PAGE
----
Washington, Snoqualmie Pass area, Alta Mt. On 21 May a party of eleven led by Fred Wright left their cars at 0630 and hiked north, on the east side of Gold Creek, for about 2 hours, then headed up Rampart Ridge
arriving at the scene of the accident (about 4,800 feet elevation) about 0940. They had just taken a break and were getting ready to continue the climb when four or five rocks started rolling down the slope toward them. They yelled “rock”, and began to take evasive action, but Rebecca Rosenbaum (19) was hit on her left thigh by a large boulder which knocked her down. She began screaming and sliding down the slope and was stopped by one of the party who called out that she had a severe leg injury.
Wright got to her within five or ten seconds as did Bill Thayer and they immediately realized she had a compound fracture with a severe open wound (about 6-8 inches long). After they ascertained the degree of the injury, Wright directed two of the party — Bob Hammond, the strongest climber, and another, to head out fast to the cars and then to the Summit to report the accident to the Forest Service and to start rescue operations.
They applied compresses, heavy bandages and then used two ice-axes to splint the leg securely. They added heavy clothing, gave her two codeine tablets for the severe pain, and began the slow process of moving her off the snow slope to the protection of the wooded area which was about 400 feet below. They set up boot-axe belays and three of them slid the girl down using their bodies or arms as skids.
Bob Hammond made excellent time, arriving at the Summit at approximately 1145. He phoned the King County Sheriff who contacted the Kittitas County Sheriff who immediately called Bob back at the Summit. Bob advised the details of the accident and terrain and insisted the only safe evacuation would be by chopper. The Sheriff agreed and kept in touch with Bob as to his progress about every 15 minutes.
About 1340 the Army chopper rescue unit arrived at the Summit in an area set aside by the State Police and County Sheriff, picked Bob up and he directed it to the area.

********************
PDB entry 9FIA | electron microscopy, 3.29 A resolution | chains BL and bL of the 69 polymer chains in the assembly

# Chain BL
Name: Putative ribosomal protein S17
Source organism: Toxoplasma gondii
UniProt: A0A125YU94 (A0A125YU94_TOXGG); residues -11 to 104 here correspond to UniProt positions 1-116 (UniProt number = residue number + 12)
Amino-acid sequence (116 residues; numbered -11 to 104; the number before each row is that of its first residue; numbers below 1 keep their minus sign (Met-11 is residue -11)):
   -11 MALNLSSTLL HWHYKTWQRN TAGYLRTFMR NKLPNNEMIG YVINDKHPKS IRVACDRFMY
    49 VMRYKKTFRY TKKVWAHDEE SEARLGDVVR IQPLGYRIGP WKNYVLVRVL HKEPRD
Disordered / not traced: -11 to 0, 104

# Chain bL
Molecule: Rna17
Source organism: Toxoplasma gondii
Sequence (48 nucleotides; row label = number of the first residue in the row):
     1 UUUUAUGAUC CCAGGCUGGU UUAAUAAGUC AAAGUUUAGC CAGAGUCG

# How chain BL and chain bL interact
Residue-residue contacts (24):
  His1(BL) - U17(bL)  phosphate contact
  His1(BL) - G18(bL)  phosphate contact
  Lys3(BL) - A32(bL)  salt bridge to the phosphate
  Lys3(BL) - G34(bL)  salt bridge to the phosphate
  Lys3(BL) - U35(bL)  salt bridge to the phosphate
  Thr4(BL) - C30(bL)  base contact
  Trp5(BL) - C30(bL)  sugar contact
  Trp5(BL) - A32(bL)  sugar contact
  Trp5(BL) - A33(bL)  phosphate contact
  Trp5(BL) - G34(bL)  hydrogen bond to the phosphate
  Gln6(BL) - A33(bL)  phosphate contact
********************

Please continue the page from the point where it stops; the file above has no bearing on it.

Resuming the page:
Meanwhile they had set up a rough shelter, built a fire, kept the patient warm and fed her some warm broth and some warm sweet tea. They checked the bandage regularly for bleeding, and her legs for circulation, cutting the laces of her boots and gaitors as necessary.
They also had sent out a second party of two to mark the trail with streamers in case a land rescue was necessary.
With the cloud layer only a few hundred feet above them, they were very concerned about the possibility of a chopper rescue, so when they heard the sound of its engine coming down the valley, they were very relieved. The slope was too steep for it to land so the chopper lowered the Stokes stretcher which they unhooked. It was no problem to move the girl carefully into the basket, cover her and strap her in securely and return to the clearing in a matter of a few minutes.
The chopper returned when they saw all was ready and with very professional know-how lifted her at just the right time into the cabin.
Because of a previous emergency, they were directed to a doctor stand- ing by in Ole Elum and after he attended to her, the chopper took the patient to Harborview Medical Center.
Source: Fred M. Wright and Hal Foss.
Analysis: The best thing that happened all day was the arrival of the chopper — but the second best was the information that Bob Hammond gave us later on. He said both the chopper para-medic and the doctor remarked about the fine job we had done in handling the victim, bandaging the wound, the splints and the evacuation. Without the full cooperation of all units as well as the excellent support of each of the climbers in our party, we could not have succeeded.
(This is a good example of a well-organized rescue and demonstrates what a well-trained and experienced group can accomplish, ed)